New to investing? Here is what stocks I’d buy with £10,000

Investing can be daunting, but it doesn’t have to be. Michael Taylor explains what he’d do when starting out afresh.

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When I first started investing I was bewildered by all of the information out there. It seemed like everything was conflicting – Warren Buffett believed in value stocks, and somebody else would say value stocks were rubbish. Who was right? Well, everybody can be. There are a lot of strategies that work in the stock market and nothing is ever black and white.

Work out your targets

When starting out, it’s important to be realistic about one’s targets. Wanting to double your money in two weeks is unrealistic, and the amount of risk required to hit that reward is, more often than not, going to result in large losses.

But that doesn’t mean you can’t aim to double your money. In fact, with a small portfolio we have the advantage of only having money to invest in our very best ideas. Whereas someone with a large portfolio may have thirty or even fifty stocks, we can pick just four stocks and invest £2,500 in each. 

Do you want to be active?

If you want to be active, then you need to look at the costs of dealing and any ongoing portfolio charges. Most investors tend to over-trade and damage their own performance, and so very often the best thing to do is to hold onto the stocks they already own.

Those who bought Fevertree in the IPO at 170p probably thought they had done very well when the stock hit 1,000p, earning them over five times their money. But Fevertree continued to rally and hit a peak of over 4,000p last year!

Revenue is vanity, profit is sanity, cash is reality

When starting out investing we can afford to take on higher risk. One mistake I made when starting out was not paying enough attention to how cash moves through the business. One can do this by studying the cash flow statements, alongside the income statement and the balance sheet. You can find these when a company reports its interim or final results, and cash tells the real story.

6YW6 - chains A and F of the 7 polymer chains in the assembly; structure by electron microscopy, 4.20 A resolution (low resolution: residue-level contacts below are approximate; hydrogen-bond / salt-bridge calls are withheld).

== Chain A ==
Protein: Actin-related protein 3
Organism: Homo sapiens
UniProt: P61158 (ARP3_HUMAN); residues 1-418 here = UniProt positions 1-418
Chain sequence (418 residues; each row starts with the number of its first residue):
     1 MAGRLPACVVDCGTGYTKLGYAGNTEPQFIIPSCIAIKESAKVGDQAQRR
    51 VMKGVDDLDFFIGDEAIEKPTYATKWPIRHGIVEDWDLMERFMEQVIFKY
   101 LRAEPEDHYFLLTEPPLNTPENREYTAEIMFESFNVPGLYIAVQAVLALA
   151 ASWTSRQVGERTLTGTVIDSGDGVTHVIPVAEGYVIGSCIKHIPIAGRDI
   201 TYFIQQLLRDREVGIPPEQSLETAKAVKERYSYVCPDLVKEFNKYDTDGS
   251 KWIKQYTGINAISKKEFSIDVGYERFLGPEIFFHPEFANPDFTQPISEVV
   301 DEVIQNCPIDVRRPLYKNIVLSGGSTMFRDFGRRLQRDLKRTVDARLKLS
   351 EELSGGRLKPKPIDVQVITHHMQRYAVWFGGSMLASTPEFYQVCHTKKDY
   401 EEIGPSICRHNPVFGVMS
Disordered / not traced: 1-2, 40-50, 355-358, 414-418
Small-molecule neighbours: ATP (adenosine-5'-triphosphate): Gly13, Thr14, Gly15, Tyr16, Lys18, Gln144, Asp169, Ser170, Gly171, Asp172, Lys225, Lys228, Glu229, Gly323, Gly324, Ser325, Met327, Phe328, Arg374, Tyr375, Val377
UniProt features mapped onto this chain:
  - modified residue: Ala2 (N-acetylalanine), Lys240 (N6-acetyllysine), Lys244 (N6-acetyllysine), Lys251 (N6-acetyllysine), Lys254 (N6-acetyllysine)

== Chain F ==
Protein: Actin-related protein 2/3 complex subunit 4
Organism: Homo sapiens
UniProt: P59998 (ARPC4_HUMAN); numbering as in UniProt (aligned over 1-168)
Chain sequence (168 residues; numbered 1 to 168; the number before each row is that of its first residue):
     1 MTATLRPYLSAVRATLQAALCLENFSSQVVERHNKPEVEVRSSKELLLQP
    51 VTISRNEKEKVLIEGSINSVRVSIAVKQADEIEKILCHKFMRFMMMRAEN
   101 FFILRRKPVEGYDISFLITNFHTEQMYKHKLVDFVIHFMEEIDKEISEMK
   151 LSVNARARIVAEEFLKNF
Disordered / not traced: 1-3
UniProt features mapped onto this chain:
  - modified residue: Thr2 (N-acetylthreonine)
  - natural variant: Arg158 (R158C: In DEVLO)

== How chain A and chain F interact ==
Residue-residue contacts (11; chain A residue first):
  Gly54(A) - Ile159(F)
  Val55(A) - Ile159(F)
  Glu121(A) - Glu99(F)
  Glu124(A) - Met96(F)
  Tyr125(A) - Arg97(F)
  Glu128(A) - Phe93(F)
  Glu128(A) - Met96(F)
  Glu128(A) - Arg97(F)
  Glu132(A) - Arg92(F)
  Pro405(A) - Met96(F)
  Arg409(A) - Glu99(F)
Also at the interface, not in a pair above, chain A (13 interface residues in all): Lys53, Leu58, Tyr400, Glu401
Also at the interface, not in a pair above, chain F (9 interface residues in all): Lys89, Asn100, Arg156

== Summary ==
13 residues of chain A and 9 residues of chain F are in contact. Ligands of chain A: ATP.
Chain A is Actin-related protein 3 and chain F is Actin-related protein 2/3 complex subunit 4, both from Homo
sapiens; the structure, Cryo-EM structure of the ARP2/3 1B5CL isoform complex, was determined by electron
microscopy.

For example, a company may be highly profitable on paper, but the cash might not be getting collected. A builder may take payment on completion, but the moment the job is accepted the builder books it as a profit. What if the customer decides not to pay? The work has been done, the profit has been booked, but the cash isn’t there!

Growth companies that are profitable and cash generative mean that the business is not reliant on shareholder funding to keep the lights on and pay director salaries. Look for businesses with strong management ownership too, as we want our executives to be entrepreneurial rather than clock-punchers. 

Look at the company’s return on capital employed (ROCE) – this is the company’s own interest rate. What rate of return does the company generate when it invests in itself? Companies that generate high ROCE ratios have generally performed well in the stock market. 

Should you invest, the value of your investment may rise or fall and your capital is at risk. Before investing, your individual circumstances should be assessed. Consider taking independent financial advice.

Michael Taylor has no position in Fevertree. The Motley Fool UK has no position in any of the shares mentioned. Views expressed on the companies mentioned in this article are those of the writer and therefore may differ from the official recommendations we make in our subscription services such as Share Advisor, Hidden Winners and Pro. Here at The Motley Fool we believe that considering a diverse range of insights makes us better investors.

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